Even without the assistance of benefit packages, Southwest Detroiters have proven that we are capable of surviving and flourishing in these situations. Considering the economic climate of the city and region, Southwest Detroit is doing a great job of surviving. I can only dream what the area could be with increased financial support of the government and business community. I believe that if either, both, or neither bridges are built, the primary desire of the residents is to see continued improvements throughout Southwest Detroit, especially in the neighborhoods directly impacted. Take it a step further
I see no reason that MDOT or the Bridge Company can't leverage financial support for all of Southwest Detroit. Mr. Maroun has contributed buku bucks to the political campaigns of Gov. Granholm, Rep. Cheeks-Kilpatrick, and just about every other elected official (except State Rep. Tlaib) but can't offer anything to the community where his company resides? The DRIC project will cost nearly $2 billion but includes community benefits equal to roughly 1.2% of that figure.
Why shouldn't residents, MDOT and the Bridge Company push the envelope on the concept of community benefits? The Southwest Community Benefits Coalition website states that in other parts of the country host communities have successfully leveraged investments equal to 15% of total project costs.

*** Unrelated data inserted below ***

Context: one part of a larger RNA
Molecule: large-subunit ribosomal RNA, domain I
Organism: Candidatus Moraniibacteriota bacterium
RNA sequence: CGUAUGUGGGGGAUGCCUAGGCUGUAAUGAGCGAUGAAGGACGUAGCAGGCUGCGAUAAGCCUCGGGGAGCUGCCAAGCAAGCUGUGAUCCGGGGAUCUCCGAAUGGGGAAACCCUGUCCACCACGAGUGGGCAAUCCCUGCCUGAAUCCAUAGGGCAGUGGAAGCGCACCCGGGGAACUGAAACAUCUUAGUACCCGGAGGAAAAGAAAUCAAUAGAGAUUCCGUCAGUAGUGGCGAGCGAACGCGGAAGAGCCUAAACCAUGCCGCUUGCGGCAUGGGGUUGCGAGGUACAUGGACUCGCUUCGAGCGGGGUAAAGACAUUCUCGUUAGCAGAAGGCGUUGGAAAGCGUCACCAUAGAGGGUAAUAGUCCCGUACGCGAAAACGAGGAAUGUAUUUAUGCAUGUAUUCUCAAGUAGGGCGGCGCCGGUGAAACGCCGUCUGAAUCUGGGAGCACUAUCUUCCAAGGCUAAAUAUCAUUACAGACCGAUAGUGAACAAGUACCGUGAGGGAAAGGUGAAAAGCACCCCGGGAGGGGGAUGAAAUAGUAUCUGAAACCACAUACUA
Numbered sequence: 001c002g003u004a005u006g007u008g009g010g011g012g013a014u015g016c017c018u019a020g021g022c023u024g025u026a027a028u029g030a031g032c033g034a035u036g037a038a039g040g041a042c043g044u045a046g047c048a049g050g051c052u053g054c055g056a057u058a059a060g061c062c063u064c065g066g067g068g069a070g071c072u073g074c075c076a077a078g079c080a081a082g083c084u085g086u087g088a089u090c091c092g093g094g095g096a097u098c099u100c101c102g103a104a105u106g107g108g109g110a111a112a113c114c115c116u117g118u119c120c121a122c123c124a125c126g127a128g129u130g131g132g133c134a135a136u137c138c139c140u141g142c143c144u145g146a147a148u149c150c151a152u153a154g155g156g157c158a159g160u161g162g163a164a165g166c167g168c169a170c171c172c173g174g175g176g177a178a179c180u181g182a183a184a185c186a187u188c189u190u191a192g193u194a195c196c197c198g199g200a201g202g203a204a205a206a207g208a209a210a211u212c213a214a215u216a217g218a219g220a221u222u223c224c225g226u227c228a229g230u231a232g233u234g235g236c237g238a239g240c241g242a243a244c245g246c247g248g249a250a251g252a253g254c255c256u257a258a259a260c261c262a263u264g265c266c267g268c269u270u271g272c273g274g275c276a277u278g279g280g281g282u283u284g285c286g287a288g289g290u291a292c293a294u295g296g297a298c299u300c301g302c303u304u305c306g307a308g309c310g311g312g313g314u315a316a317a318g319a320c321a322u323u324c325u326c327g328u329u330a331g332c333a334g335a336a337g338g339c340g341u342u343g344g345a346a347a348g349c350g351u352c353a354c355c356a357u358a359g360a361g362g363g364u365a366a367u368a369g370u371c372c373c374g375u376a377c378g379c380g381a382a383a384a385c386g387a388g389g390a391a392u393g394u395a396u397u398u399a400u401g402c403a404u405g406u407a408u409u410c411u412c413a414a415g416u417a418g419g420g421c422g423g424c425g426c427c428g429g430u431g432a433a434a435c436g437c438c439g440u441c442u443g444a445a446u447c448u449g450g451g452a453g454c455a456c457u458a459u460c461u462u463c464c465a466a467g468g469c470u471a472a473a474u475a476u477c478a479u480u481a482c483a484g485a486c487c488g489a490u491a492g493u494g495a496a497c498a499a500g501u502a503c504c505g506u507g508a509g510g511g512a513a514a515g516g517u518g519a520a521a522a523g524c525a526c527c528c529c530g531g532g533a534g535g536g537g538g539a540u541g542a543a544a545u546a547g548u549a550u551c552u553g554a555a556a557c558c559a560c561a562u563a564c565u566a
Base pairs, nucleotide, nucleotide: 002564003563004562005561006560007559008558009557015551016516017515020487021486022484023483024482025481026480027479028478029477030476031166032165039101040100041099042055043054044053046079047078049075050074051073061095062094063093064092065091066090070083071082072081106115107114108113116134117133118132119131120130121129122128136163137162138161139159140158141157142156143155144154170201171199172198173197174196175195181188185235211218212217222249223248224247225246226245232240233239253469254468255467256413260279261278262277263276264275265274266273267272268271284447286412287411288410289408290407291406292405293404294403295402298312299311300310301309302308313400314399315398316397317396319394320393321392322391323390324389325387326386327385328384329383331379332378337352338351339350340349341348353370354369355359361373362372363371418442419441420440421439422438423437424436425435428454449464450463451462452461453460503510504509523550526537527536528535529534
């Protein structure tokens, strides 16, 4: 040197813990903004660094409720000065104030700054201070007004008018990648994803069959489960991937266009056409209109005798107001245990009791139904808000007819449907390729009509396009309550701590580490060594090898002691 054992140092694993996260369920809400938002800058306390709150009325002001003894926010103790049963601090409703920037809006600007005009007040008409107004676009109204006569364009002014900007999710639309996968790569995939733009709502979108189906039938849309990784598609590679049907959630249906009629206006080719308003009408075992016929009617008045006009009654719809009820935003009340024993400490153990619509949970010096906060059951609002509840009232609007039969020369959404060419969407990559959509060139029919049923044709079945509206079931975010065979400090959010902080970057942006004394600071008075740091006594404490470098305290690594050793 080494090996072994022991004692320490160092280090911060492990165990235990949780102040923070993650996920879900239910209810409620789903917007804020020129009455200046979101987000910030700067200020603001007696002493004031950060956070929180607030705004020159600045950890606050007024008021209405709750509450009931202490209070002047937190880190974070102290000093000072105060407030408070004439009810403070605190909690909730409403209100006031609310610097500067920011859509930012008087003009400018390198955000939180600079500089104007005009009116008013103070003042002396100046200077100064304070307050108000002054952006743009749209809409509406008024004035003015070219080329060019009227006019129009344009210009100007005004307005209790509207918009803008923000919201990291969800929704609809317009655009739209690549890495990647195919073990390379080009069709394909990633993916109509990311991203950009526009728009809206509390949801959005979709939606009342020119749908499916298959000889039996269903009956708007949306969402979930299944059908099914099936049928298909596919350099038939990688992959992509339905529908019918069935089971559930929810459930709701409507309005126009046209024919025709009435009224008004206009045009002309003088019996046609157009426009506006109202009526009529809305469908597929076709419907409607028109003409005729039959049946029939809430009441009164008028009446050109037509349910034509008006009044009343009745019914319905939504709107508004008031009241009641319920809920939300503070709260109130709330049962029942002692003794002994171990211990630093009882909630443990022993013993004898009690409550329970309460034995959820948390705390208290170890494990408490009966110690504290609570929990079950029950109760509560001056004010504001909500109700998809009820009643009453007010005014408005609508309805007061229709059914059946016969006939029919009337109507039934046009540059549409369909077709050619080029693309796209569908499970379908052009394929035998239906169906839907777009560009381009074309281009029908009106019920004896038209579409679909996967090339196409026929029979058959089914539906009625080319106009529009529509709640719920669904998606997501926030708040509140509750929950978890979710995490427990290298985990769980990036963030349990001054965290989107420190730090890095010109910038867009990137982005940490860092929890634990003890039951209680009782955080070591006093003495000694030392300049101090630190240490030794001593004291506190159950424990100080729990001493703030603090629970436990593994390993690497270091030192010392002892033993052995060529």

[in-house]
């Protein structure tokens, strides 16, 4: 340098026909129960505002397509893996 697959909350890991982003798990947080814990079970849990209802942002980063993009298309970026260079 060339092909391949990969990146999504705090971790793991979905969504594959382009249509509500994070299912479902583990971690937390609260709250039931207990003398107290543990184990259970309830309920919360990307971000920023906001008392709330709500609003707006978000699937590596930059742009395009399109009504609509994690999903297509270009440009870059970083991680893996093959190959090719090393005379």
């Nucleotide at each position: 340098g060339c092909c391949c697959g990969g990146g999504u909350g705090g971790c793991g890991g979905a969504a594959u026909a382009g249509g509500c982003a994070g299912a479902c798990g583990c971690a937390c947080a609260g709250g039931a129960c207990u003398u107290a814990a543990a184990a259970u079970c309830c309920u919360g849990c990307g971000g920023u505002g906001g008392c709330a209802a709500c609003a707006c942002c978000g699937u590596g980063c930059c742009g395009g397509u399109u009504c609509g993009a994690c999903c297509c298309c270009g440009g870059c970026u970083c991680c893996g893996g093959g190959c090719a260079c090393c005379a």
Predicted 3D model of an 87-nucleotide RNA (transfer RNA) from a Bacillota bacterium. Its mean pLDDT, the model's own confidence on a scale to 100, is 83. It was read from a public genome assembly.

If the bridge projects were required to invest 5% of the total cost into the community, we'd be looking at almost $100 million dollars per bridge. I can only imagine the amount of community projects and programs that could come from that amount of money. It could fund everything that the CBC board is seeking and still invest in the schools, put some extra police on the streets, fix all the street lights, start working on the west RiverWalk and maybe even tear down Mr. Maroun's train station.
If people saw improvements like that they might start asking for a 3rd and 4th bridge project.Send feedback here. Previous guest writers have included Andre Brumfield on right-sizing, and Khalilah Burt Gaston on the Detroit Declaration.All Photographs © Marvin Shaouni Photography